In addition, theta activity may also reflect new connections and new learning. For example, an increased ability to respond to post-hypnotic suggestions or to suggestions for new ideas and perspectives on a problem; that is, suggestions that use the recordfunction of the brain (e.g., “…. And the next time it would be of benefit to you, your mind can automatically create these sensations of comfort, contentment, and confidence…”). Thus – and this is one of the key hypothesis that emerges from our proposed model – our model proposes that procedures that increase slow wave oscillations (and in particular theta) will facilitate hypnotic responding.
The hypothesis that slow wave oscillations facilitate response to suggestions, if supported, may help to explain the known variability in hypnotic responding between individuals (Hilgard & Hilgard, 1975; Jensen & Patterson, 2014). We know, for example, that some individuals do not require hypnotic inductions to respond to challenging or difficult suggestions (e.g., suggestions for hallucinations, complete amnesia for the hypnotic session, or elimination of severe pain; Barabasz & Watkins, 2005). On the other hand, we also have evidence that there are many individuals who are not able to easily respond to hypnotic suggestions without an induction, and increase their responsivity to suggestions following hypnotic inductions (e.g., Derbyshire, et al., 2009; Derbyshire, Whalley, Stenger, & Oakley, 2004). Finally, there are some individuals who find response to even the easiest of suggestions challenging, even after hypnotic inductions. If slow wave activity facilitates hypnotic responding, as we hypothesize here, then we would predict that not only would baseline slow wave activity predict subsequent response to hypnotic suggestions, we would also predict that: (1) those individuals who do not require a hypnotic induction to respond to challenging hypnotic suggestions would have higher than average baseline levels of theta wave power; (2) individuals who demonstrate significant increases in response to suggestions following a hypnotic induction would evidence an increase in theta following the induction; while (3) individuals who evidence an inability to respond to hypnotic suggestions even after a hypnotic induction would not evidence elevations in slow wave power following the induction. These hypotheses are easily testable.
Some preliminary support for these hypotheses has been reported in the research literature, previously discussed, showing significantly higher level of baseline theta activity in highs relative to lows (Freeman, et al., 2000; Galbraith, et al., 1970; Kirenskaya, et al., 2011; Montgomery, et al., 2000; Sabourin, et al., 1990; Tebecis, et al., 1975) and a tendency for hypnotic inductions to result in increases in theta activity, especially among highs (Jensen, Sherlin, et al., 2013; Sabourin, et al., 1990; Williams & Gruzelier, 2001). Further support for the slow wave hypothesis would come from research demonstrating that the observed increases in responding to suggestions following a hypnotic induction are mediated by increases in slow wave power.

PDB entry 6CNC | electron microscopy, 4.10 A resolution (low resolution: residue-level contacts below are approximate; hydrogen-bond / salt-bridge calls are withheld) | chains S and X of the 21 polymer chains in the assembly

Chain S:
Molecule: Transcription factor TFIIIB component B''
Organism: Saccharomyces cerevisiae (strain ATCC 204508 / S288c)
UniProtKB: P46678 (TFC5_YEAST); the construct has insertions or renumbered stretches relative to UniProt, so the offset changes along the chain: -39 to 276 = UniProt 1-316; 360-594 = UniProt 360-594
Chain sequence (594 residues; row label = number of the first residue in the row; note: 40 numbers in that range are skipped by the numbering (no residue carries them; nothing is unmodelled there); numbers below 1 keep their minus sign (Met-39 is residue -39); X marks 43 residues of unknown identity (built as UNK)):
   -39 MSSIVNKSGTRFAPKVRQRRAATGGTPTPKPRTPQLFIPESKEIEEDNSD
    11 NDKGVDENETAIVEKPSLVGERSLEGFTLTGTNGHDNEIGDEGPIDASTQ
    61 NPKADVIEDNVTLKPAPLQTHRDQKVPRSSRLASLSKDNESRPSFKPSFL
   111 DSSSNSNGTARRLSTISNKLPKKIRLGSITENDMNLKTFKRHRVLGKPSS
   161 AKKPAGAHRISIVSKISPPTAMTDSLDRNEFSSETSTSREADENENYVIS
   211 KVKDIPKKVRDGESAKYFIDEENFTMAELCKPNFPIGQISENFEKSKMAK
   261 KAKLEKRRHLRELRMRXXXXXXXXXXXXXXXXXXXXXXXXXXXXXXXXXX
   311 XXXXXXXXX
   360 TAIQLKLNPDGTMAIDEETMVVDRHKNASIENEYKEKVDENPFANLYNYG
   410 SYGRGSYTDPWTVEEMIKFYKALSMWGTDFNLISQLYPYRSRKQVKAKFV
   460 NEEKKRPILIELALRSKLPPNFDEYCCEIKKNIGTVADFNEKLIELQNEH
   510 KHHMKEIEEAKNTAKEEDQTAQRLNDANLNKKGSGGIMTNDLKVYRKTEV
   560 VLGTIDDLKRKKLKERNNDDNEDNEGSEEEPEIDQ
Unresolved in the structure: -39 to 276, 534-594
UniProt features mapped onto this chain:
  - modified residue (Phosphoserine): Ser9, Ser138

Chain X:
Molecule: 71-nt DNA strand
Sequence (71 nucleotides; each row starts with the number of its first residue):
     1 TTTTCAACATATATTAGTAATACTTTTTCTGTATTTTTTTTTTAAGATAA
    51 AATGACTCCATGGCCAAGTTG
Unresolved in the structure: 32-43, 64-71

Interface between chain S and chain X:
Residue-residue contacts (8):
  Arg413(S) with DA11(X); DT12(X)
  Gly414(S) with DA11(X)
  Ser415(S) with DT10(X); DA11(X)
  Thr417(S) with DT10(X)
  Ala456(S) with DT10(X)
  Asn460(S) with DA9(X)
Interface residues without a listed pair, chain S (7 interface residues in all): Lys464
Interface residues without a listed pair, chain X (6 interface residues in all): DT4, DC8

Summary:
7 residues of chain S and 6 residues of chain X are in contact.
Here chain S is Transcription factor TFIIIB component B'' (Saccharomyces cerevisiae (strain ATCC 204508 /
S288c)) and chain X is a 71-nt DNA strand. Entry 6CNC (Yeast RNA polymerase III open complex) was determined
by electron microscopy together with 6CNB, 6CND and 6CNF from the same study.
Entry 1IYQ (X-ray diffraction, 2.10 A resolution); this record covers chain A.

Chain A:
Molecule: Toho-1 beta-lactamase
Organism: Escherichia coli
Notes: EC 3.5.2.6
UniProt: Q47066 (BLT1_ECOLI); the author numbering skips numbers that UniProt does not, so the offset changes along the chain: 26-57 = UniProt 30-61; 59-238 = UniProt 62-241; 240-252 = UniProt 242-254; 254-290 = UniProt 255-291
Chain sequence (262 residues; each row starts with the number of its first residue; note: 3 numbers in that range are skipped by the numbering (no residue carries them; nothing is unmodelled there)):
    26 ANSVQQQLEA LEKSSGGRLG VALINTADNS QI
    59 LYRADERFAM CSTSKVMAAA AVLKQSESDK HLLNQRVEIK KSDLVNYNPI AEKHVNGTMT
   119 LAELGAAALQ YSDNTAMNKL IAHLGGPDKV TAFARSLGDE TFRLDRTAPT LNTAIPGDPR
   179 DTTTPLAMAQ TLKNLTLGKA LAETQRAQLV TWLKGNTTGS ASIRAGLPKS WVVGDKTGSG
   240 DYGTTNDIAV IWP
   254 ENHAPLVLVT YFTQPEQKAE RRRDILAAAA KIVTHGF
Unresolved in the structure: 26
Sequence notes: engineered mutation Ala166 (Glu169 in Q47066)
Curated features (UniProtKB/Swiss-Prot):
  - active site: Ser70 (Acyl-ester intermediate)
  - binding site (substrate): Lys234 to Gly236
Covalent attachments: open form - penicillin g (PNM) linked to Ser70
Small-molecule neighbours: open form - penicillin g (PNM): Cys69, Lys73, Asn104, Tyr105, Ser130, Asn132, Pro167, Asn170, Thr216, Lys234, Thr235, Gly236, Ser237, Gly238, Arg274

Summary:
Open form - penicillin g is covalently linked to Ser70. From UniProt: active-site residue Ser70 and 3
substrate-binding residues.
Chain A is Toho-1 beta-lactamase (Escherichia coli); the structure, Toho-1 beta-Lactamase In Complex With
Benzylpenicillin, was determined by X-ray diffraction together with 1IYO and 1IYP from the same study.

The role of faster (primarily gamma) oscillations
As we have alluded to above, theta-gamma coupling has been described for both hippocampal neurons and neocortex. Some researchers argue that phased-locked coupling of higher frequency oscillations (such as gamma) to the lower frequency ones is a mechanism that creates a mental representation (during declarative memory encoding or recall, for example) by linking neuron assemblies that fire together at the same frequency (Klimesch, et al., 2010). This has been hypothesized as a mechanism information binding (Buzsáki, 2006). A competing hypothesis, however, could be that gamma-theta oscillation is a reflection of co-activation of limbic and neocortical circuits that have their own inherent frequencies, but that this coupling does not serve another purpose beyond reflecting the co-activation. Either way, there is ample evidence that gamma activities reflect increase in neuronal firing and their phase locking to lower frequencies may reflect coactivation of another process.
Thus, in our model, an induction that invites or requires a subject to “let go” and not monitor, evaluate, or consciously control responses would be hypothesized to require a reduction of activity in the neuron assemblies associated with these tasks – perhaps assemblies in the anterior cortex (Dienes & Hutton, 2013; Gruzelier, 1998). Successful response to suggestions for analgesia would be hypothesized to be associated with reductions in the activity or connections of neuron assemblies associated with the processing of pain (i.e., a reduction in gamma activity in assemblies associated with pain in the sensory cortex), while suggestions for increased comfort would be hypothesized to be associated with increases the activity of or connections between neuron assemblies associated with memories of comfortable sensations (i.e., an increase in gamma activity in assemblies associated with comfort in the sensory cortex). Note that the activation of the emotional content (comfort, pain, etc.) could potentially lead to activation of limbic circuits as well. Thus, depending on the suggestions, once the suggestion is made, and assuming of course an adequate amount of motivation is present and hypnotic talent of the subject (Jensen et al., in press), the subject should pull together the resources to respond to the suggestion by eliciting or inhibiting neuron assemblies to fire in gamma frequencies.